Younger women more likely to earn a higher salary than their partners finds new research

30th April 2015


While historically there has been a punitive pay-gap between the sexes new research claims that young women are more likely to earn a bigger salary than their partners.

The analysis from insurer LV=, showed that it is more common for women to out earn their partners amongst the younger generations but even overall in the UK, one in five households now consists of a couple where the women’s take home pay is higher than their other half.

The findings revealed that couples aged 55 plus have the lowest number of households in which women earn the most, at just 16%. This figure however rises to 21% among females aged 35-54 and increases to 25% amongst those aged 18-24. A 22% of households consist of couples where each partner earns a comparable level of income, meaning it is just half of households that now have a man as the breadwinner.

But the study also suggests that for women the increased spending power comes with a feeling of greater responsibility and stress. The survey concluded that women who earn more than their partners are more likely to say they feel the pressure to maintain a regular income than their male peers. Of those women who earn more than their partners, four in 10, at 43% admit that they feel very aware of their financial commitments and how important it is for them to stay in work, compared with just over a third of men, at 34%.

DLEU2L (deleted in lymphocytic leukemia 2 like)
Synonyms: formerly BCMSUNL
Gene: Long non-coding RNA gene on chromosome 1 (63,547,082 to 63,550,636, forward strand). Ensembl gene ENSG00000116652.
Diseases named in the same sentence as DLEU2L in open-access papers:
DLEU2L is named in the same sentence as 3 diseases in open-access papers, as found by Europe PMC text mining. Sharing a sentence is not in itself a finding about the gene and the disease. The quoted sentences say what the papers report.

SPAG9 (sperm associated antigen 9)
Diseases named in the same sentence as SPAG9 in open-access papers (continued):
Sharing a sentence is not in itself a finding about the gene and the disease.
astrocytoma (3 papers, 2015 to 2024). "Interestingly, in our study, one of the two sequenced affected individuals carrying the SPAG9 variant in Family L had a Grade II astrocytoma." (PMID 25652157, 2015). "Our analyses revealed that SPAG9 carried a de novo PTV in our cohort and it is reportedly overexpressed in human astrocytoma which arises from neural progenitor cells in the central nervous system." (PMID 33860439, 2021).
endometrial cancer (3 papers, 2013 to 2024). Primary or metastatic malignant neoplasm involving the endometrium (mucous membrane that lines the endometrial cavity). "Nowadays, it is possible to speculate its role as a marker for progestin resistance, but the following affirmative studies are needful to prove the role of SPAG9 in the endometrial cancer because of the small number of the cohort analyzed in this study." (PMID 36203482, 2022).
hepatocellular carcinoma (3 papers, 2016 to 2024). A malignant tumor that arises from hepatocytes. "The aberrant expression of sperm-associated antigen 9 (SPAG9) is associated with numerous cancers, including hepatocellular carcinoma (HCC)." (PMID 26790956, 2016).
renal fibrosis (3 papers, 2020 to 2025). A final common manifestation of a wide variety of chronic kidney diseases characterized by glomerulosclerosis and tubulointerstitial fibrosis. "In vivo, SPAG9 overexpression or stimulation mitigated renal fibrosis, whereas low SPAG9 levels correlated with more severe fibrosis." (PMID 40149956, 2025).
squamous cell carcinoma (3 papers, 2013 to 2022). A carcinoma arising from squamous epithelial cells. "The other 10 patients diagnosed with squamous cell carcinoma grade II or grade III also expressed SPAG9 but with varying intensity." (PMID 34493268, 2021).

Despite women worrying more about their financial responsibility, just 27% have a financial back up plan such as income protection in place which would ensure that they could continue to fund their lifestyle and living costs if they were unable to work, suggesting that many could find themselves in a financially vulnerable position if the unexpected were to happen.

Commenting on the research Myles Rix, managing director of protection at LV= said: “With an increasing number of households where the woman earns more than her partner, it’s clear to see that younger generations are bucking this trend. While it is great to see that women who earn more than their partners are proud of their career achievements, the flipside of this is that they are feeling stressed about their financial responsibilities. Regardless of gender, having a backup plan such as income protection in place could significantly relieve financial pressure within a household at a time when finances are stretched.”

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